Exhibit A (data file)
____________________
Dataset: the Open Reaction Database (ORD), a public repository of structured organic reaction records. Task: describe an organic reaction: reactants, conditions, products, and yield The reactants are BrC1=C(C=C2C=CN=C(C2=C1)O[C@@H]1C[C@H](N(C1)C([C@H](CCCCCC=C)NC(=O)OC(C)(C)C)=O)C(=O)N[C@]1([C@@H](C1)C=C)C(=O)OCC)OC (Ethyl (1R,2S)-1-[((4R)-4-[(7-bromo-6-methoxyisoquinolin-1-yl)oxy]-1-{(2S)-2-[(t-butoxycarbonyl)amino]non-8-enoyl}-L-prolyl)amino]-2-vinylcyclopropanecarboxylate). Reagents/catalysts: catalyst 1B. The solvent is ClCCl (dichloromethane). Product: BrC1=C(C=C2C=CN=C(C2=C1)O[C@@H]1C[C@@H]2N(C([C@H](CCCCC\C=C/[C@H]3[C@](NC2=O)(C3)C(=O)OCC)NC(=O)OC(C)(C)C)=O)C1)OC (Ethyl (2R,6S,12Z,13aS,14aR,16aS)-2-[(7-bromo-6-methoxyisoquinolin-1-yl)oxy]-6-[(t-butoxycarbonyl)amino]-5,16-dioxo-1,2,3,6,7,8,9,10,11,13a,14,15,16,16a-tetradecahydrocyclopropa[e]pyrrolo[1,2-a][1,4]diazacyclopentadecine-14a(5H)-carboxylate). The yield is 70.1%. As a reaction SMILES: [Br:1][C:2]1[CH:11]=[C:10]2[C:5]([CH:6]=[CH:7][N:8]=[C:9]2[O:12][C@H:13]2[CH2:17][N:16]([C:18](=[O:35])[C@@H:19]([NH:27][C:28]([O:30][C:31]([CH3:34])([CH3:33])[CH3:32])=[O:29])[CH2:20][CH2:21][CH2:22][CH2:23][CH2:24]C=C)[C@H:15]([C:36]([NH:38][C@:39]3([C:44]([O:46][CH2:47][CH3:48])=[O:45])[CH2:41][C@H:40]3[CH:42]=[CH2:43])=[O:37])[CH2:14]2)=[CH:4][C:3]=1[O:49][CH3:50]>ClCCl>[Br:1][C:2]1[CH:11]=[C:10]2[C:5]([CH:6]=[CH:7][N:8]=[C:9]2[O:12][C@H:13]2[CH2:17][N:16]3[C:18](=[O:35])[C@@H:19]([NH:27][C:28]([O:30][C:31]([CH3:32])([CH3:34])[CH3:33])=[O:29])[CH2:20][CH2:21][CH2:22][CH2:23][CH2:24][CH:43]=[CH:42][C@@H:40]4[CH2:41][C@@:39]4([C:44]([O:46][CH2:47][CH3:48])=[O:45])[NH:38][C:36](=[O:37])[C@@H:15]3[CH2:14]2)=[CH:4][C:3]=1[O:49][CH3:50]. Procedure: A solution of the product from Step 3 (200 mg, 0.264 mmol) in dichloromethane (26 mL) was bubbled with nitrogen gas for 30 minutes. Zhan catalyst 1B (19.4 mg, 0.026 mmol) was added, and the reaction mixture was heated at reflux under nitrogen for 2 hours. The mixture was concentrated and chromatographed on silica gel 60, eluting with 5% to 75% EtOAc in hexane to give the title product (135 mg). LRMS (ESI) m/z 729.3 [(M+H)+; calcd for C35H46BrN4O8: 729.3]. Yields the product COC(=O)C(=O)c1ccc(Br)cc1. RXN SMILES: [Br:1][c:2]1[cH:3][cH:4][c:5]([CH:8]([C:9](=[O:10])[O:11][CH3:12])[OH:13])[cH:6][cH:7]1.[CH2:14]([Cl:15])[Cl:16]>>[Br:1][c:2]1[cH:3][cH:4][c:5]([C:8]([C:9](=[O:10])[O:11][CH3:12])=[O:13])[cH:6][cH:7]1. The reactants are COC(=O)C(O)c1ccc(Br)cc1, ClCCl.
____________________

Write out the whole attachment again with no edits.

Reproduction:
Dataset: the Open Reaction Database (ORD), a public repository of structured organic reaction records. Task: describe an organic reaction: reactants, conditions, products, and yield The reactants are BrC1=C(C=C2C=CN=C(C2=C1)O[C@@H]1C[C@H](N(C1)C([C@H](CCCCCC=C)NC(=O)OC(C)(C)C)=O)C(=O)N[C@]1([C@@H](C1)C=C)C(=O)OCC)OC (Ethyl (1R,2S)-1-[((4R)-4-[(7-bromo-6-methoxyisoquinolin-1-yl)oxy]-1-{(2S)-2-[(t-butoxycarbonyl)amino]non-8-enoyl}-L-prolyl)amino]-2-vinylcyclopropanecarboxylate). Reagents/catalysts: catalyst 1B. The solvent is ClCCl (dichloromethane). Product: BrC1=C(C=C2C=CN=C(C2=C1)O[C@@H]1C[C@@H]2N(C([C@H](CCCCC\C=C/[C@H]3[C@](NC2=O)(C3)C(=O)OCC)NC(=O)OC(C)(C)C)=O)C1)OC (Ethyl (2R,6S,12Z,13aS,14aR,16aS)-2-[(7-bromo-6-methoxyisoquinolin-1-yl)oxy]-6-[(t-butoxycarbonyl)amino]-5,16-dioxo-1,2,3,6,7,8,9,10,11,13a,14,15,16,16a-tetradecahydrocyclopropa[e]pyrrolo[1,2-a][1,4]diazacyclopentadecine-14a(5H)-carboxylate). The yield is 70.1%. As a reaction SMILES: [Br:1][C:2]1[CH:11]=[C:10]2[C:5]([CH:6]=[CH:7][N:8]=[C:9]2[O:12][C@H:13]2[CH2:17][N:16]([C:18](=[O:35])[C@@H:19]([NH:27][C:28]([O:30][C:31]([CH3:34])([CH3:33])[CH3:32])=[O:29])[CH2:20][CH2:21][CH2:22][CH2:23][CH2:24]C=C)[C@H:15]([C:36]([NH:38][C@:39]3([C:44]([O:46][CH2:47][CH3:48])=[O:45])[CH2:41][C@H:40]3[CH:42]=[CH2:43])=[O:37])[CH2:14]2)=[CH:4][C:3]=1[O:49][CH3:50]>ClCCl>[Br:1][C:2]1[CH:11]=[C:10]2[C:5]([CH:6]=[CH:7][N:8]=[C:9]2[O:12][C@H:13]2[CH2:17][N:16]3[C:18](=[O:35])[C@@H:19]([NH:27][C:28]([O:30][C:31]([CH3:32])([CH3:34])[CH3:33])=[O:29])[CH2:20][CH2:21][CH2:22][CH2:23][CH2:24][CH:43]=[CH:42][C@@H:40]4[CH2:41][C@@:39]4([C:44]([O:46][CH2:47][CH3:48])=[O:45])[NH:38][C:36](=[O:37])[C@@H:15]3[CH2:14]2)=[CH:4][C:3]=1[O:49][CH3:50]. Procedure: A solution of the product from Step 3 (200 mg, 0.264 mmol) in dichloromethane (26 mL) was bubbled with nitrogen gas for 30 minutes. Zhan catalyst 1B (19.4 mg, 0.026 mmol) was added, and the reaction mixture was heated at reflux under nitrogen for 2 hours. The mixture was concentrated and chromatographed on silica gel 60, eluting with 5% to 75% EtOAc in hexane to give the title product (135 mg). LRMS (ESI) m/z 729.3 [(M+H)+; calcd for C35H46BrN4O8: 729.3]. Yields the product COC(=O)C(=O)c1ccc(Br)cc1. RXN SMILES: [Br:1][c:2]1[cH:3][cH:4][c:5]([CH:8]([C:9](=[O:10])[O:11][CH3:12])[OH:13])[cH:6][cH:7]1.[CH2:14]([Cl:15])[Cl:16]>>[Br:1][c:2]1[cH:3][cH:4][c:5]([C:8]([C:9](=[O:10])[O:11][CH3:12])=[O:13])[cH:6][cH:7]1. The reactants are COC(=O)C(O)c1ccc(Br)cc1, ClCCl.